22nd June 2017

UK newspapers reveal readership demographics

Key data points to which generations they’re attracting.

While publishers are striving to keep the more loyal, older audience segments happy, many in the newspaper industry are vying for younger audiences.

That’s in part due to the fact that it’s harder to reach them, making them something of an untapped resource for both advertisers and publishers, and also because by definition of being younger they are the future consumers of media. They also consume media in different ways and amounts, and on a wider variety of devices than their older counterparts.

With that in mind, we decided to look at some of the demographic data from UK national newspapers, to see which generations they’re attracting.

1. Average age

First off we looked at the average age of print readers across six nationals. Some of these figures are likely to be a little out of date, as not every paper regularly updates its audience demographic data available in advertising packages on their websites.

The Independent audience is the youngest on average, at 43, while its sister paper, i, came in considerably older, at 50. That’s particularly interesting given the rhetoric we’ve heard over the years about i attracting lots of students and younger, more engaged audiences.

Unsurprisingly The Daily Telegraph has the oldest average readership, at 61 years old – considerably older than Telegraph’s chief content officer and editor-in-chief Jason Seiken has previously described the audience as: “Yes, the average age of a Telegraph newspaper reader is now over 50, but young audiences still love newspaper brands.”

2. Age split

It’s also worth taking a look at the age banding of print audiences, which offers a bit more detail:

The Guardian’s audience is fairly evenly split and has the joint-smallest percentage of over-65s in its readership, at 21 percent, which ties with the FT.

The FT is also quite evenly split across the board, but has the smallest percentage of 15-24-year-olds in its readership base at just five percent.

The Daily Mail and The Telegraph have the largest percentages of over 65s, making up almost half of their audiences – at 45 and 46 percent respectively.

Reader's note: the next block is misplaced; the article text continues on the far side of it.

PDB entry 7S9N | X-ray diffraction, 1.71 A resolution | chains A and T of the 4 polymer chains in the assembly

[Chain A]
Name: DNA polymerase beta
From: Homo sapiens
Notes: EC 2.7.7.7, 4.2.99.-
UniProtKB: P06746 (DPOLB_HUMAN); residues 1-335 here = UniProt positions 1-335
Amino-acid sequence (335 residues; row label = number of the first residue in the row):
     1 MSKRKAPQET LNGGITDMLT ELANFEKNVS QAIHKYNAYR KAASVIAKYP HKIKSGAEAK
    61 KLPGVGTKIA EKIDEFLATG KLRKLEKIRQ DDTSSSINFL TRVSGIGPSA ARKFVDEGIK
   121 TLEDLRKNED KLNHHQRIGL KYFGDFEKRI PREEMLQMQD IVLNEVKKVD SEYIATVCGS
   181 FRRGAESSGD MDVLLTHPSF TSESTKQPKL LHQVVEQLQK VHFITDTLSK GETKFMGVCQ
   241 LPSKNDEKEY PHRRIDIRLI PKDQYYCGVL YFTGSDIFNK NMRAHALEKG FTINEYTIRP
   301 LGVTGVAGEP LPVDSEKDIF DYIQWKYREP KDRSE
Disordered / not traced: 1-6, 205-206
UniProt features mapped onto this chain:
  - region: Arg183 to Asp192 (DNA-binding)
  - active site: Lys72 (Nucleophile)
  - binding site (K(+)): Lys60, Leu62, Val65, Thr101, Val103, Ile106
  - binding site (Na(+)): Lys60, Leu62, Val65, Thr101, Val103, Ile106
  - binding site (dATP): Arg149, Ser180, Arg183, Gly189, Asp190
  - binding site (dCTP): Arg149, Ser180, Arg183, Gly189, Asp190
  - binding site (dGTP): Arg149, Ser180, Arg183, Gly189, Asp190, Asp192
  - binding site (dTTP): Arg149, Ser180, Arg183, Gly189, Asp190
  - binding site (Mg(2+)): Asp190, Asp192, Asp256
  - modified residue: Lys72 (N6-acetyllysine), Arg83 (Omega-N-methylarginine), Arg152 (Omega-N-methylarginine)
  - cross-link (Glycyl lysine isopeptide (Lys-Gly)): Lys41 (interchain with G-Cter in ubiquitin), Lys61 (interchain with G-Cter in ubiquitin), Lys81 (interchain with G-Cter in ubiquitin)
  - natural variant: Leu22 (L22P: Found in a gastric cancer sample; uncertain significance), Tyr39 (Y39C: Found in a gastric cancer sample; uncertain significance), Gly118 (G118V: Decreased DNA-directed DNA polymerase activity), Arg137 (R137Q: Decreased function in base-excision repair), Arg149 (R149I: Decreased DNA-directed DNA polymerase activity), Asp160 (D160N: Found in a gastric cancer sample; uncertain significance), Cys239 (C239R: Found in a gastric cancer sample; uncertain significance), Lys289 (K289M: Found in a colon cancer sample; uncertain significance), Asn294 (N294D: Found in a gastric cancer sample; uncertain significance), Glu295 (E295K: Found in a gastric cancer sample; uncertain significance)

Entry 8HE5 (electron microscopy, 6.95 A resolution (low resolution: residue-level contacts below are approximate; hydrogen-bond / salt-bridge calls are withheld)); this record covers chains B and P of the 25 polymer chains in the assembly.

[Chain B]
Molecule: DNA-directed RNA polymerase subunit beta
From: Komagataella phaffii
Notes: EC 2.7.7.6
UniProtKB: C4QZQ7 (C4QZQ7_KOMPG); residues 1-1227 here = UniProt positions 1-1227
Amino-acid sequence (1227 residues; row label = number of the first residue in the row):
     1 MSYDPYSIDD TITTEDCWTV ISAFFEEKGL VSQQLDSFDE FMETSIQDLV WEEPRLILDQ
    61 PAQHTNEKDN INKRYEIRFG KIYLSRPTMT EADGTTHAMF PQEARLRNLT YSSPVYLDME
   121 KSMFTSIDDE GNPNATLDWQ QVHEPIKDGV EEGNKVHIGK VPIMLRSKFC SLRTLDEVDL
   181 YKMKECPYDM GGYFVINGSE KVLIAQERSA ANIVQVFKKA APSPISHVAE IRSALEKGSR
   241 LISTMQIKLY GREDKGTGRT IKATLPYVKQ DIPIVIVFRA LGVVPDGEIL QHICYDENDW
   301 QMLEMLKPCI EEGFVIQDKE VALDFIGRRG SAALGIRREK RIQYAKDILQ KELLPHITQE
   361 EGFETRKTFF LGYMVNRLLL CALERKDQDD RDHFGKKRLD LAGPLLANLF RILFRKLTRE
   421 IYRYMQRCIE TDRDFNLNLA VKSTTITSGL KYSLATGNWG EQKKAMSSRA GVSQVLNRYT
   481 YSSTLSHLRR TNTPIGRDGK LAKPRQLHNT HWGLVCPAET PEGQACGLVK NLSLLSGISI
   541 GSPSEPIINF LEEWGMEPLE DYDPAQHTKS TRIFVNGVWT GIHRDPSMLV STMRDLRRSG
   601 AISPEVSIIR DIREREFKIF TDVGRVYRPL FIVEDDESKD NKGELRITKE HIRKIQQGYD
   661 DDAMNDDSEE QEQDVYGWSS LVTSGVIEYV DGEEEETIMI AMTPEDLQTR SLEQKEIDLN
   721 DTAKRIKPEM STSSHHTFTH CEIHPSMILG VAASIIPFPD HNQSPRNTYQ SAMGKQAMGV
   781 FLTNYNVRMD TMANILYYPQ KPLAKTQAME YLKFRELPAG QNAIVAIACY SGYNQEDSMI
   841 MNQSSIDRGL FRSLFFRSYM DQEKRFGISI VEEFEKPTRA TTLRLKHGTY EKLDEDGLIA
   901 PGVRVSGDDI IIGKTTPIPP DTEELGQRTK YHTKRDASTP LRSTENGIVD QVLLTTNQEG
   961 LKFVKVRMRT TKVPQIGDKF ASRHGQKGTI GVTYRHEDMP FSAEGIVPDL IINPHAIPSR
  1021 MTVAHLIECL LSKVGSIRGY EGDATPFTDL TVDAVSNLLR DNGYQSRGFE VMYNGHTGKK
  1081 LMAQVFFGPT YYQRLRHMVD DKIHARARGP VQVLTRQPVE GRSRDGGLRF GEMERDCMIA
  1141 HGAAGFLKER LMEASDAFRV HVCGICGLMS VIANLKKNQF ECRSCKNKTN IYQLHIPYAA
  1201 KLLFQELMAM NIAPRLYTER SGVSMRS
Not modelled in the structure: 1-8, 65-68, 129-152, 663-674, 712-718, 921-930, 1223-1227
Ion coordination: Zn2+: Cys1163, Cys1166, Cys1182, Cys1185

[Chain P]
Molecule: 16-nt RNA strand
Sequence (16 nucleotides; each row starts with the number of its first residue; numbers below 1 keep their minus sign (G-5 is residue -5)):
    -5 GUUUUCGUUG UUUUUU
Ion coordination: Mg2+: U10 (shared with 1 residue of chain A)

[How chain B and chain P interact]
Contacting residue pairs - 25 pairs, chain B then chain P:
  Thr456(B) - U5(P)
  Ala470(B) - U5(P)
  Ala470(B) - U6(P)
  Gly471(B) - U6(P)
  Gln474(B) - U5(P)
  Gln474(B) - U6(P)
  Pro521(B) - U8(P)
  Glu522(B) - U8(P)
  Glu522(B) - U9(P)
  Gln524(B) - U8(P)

3. Audience under 34

The age banding also allows us to look at the percentage of each newspaper’s audience that is under 34, which constitutes those in that magical “millennial” bracket.

The Daily Mail and The Telegraph fairly predictably have the lowest percentage of millennial audience make-up, at just 14 and 15 percent respectively. That’s to be expected given the number of older readers they attract and the sort of content those papers produce.

Millennials make up around a fifth of both The Times’ and the FT’s audience however, which isn’t too bad, but the Guardian, The Mirror and The Sun take home the bacon, with 2829, and 29 percent of their audiences constituting those in that millennial age range, respectively.

4. Male/female split

It’s also worth looking at the gender split in each paper’s audience, as it will give some (rough) indication as to both the type of content being produced and therefore the type of advertising each paper will be attracting.

The Daily Mail is the only paper to have more female readers than male ones (these stats are across all age groups), with 52.5 percent female vs 47.5 percent male.

Things are a little more balanced at the Telegraph, Guardian and Mirror, however, while at the Sun, Times, i, and Independent, it’s a rough 60/40 split towards men, and at the FT men make up an astounding 81 percent of the audience (whoever said business was a man’s world, eh?).

I remember a time before Google…

Those just outside of the millennial age group – those aged over 35, that is – will easily remember a time before Facebook and Google. During their formative years those older audience members developed different consumption habits to their younger counterparts currently making their way through their first 20 years of adulthood.

The consumption patterns those younger readers are forming now will become habits that stick with them for a good few years into their future, which includes getting their first proper job, and importantly, for advertisers, their first proper pay cheque.

With the future of newspapers rapidly going digital and publishers racing to adopt or create sustainable business models that work online, the fact that younger audiences show a greater preference for adopting digital media products means advertisers hope they’ll eventually manage to take advantage.

That’s why “the youth” is so important to newspaper publishers.

Written by Henry Taylor , 16 April, 2017, published on themediabriefing.com. Read the full article here

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